The U.S. National Institutes of Health, through the National Library of Medicine, developed ClinicalTrials.gov to provide patients, family members, and members of the public with current information on clinical research studies. Although there may not be any clinical trials listed on 47 XXX syndrome at a particular point in time, this site can be checked often for regular updates. To search for trials, click on the link above and enter "47 XXX" or "trisomy X" as your search term.
Last updated: 3/16/2012

How is 47 XXX syndrome diagnosed?

47 XXX syndrome may first be suspected based on the presence of certain developmental, behavioral or learning disabilities in an individual. The diagnosis can be confirmed with chromosomal analysis (karyotyping), which can be performed on a blood sample. This test would reveal the presence of an extra X chromosome in body cells. 47 XXX syndrome may also be identified before birth (prenatally), based on chromosomal analysis performed on a sample taken during an amniocentesis or chorionic villus sampling (CVS) procedure.[1] However, in these cases, confirmation testing with a test called FISH is recommended in order to evaluate the fetus for mosaicism (when only a percentage of the cells have the extra X chromosome).[2]
Last updated: 3/16/2012

What are the signs and symptoms of 47 XXX syndrome?

Many women with 47 XXX syndrome have no symptoms or only mild symptoms. In other cases, symptoms may be more pronounced.[3] Females with 47 XXX syndrome may be taller than average, but the condition usually does not cause unusual physical features. Minor physical findings can be present in some individuals and may include epicanthal folds, hypertelorism (widely spaced eyes), upslanting palpebral fissures, clinodactyly, overlapping digits (fingers or toes), pes planus (flat foot), and pectus excavatum.[4] The condition is associated with an increased risk of learning disabilities and delayed development of speech and language skills. Delayed development of motor skills (such as sitting and walking), weak muscle tone (hypotonia), and behavioral and emotional difficulties are also possible, but these characteristics vary widely among affected girls and women. Seizures or kidney abnormalities occur in about 10 percent of affected females. Most females with the condition have normal sexual development and are able to conceive children.[5] However, some individuals have been found to have premature ovarian failure, or ovary abnormalities (such as malformed ovaries).[3]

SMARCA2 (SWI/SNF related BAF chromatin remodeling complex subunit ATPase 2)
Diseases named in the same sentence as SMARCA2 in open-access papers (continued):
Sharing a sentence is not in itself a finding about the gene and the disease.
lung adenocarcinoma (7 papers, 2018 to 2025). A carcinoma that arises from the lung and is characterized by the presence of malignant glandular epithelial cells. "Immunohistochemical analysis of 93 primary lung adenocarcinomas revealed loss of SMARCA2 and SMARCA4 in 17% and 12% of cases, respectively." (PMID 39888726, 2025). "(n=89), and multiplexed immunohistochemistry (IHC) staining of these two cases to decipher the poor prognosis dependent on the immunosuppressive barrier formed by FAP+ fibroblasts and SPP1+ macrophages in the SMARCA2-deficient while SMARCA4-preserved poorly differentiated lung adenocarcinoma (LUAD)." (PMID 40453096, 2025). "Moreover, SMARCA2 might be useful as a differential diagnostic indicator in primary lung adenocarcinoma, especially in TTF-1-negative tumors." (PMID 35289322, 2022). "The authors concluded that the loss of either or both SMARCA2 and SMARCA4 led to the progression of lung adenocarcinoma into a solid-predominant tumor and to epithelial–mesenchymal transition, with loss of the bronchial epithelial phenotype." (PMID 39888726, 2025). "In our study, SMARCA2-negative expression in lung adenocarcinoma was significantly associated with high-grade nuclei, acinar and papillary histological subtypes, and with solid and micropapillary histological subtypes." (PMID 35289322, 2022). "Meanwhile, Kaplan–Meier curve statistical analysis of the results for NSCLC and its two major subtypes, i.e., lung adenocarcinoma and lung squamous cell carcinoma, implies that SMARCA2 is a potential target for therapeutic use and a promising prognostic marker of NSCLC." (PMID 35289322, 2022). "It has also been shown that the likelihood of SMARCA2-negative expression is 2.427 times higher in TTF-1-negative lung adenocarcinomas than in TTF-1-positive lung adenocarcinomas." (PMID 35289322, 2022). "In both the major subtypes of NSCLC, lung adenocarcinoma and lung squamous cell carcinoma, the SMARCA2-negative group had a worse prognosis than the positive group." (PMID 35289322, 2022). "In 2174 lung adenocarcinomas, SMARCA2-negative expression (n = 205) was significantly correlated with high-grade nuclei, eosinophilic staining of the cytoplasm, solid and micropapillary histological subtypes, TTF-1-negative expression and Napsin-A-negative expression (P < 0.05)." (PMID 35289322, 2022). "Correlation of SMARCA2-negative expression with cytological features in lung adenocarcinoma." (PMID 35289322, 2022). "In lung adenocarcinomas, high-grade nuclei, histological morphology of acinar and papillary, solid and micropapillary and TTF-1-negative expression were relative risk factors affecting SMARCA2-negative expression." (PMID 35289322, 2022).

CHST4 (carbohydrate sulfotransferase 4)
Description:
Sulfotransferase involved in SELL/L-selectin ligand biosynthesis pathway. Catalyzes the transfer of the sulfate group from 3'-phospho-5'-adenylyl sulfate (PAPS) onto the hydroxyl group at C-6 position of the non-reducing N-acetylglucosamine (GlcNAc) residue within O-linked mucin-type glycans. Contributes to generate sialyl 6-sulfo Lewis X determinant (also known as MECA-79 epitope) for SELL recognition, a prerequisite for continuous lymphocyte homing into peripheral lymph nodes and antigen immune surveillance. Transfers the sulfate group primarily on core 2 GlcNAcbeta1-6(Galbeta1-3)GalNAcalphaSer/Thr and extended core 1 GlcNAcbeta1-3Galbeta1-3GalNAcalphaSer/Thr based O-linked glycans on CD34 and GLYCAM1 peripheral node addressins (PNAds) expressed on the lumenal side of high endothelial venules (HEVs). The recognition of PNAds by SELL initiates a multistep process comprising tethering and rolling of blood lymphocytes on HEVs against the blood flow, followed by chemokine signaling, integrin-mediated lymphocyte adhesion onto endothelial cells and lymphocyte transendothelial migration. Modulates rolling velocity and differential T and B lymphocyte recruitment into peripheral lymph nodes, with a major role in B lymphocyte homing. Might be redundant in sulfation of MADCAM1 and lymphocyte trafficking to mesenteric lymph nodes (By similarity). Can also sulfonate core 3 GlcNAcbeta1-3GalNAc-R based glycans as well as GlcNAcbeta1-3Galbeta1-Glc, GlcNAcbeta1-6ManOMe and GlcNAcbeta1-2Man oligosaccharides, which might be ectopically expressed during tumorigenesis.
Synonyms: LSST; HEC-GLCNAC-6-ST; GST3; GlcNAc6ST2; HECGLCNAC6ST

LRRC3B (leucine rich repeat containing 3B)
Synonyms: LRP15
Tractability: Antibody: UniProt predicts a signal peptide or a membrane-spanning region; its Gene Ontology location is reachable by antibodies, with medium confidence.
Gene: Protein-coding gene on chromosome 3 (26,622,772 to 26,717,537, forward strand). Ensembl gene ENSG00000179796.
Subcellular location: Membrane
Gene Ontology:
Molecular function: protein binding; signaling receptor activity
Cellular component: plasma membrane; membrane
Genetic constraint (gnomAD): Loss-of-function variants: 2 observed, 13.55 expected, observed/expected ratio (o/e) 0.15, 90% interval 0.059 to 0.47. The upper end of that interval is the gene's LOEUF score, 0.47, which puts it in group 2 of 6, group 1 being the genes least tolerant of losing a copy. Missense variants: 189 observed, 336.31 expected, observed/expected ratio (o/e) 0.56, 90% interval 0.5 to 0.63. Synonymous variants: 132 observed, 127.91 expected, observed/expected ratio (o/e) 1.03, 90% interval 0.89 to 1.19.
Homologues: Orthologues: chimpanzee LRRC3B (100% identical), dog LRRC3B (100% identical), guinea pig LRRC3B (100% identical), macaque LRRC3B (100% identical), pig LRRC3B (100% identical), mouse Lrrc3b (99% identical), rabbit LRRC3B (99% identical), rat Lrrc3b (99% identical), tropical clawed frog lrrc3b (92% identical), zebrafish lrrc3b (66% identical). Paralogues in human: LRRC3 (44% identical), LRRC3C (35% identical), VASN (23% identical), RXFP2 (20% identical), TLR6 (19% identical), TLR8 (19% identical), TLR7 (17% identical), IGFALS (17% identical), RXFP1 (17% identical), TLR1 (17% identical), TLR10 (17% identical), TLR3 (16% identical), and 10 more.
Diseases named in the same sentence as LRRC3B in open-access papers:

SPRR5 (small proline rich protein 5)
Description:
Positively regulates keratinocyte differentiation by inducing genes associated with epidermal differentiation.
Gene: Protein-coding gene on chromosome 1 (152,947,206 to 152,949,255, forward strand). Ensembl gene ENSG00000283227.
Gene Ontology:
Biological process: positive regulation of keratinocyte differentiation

Last updated: 1/8/2011

References
Other Names for this Disease
  • Triple X syndrome
  • Triple-X chromosome syndrome
  • Triple-X female
  • Triplo X syndrome
  • Trisomy X
See Disclaimer regarding information on this site. Some links on this page may take you to organizations outside of the National Institutes of Health.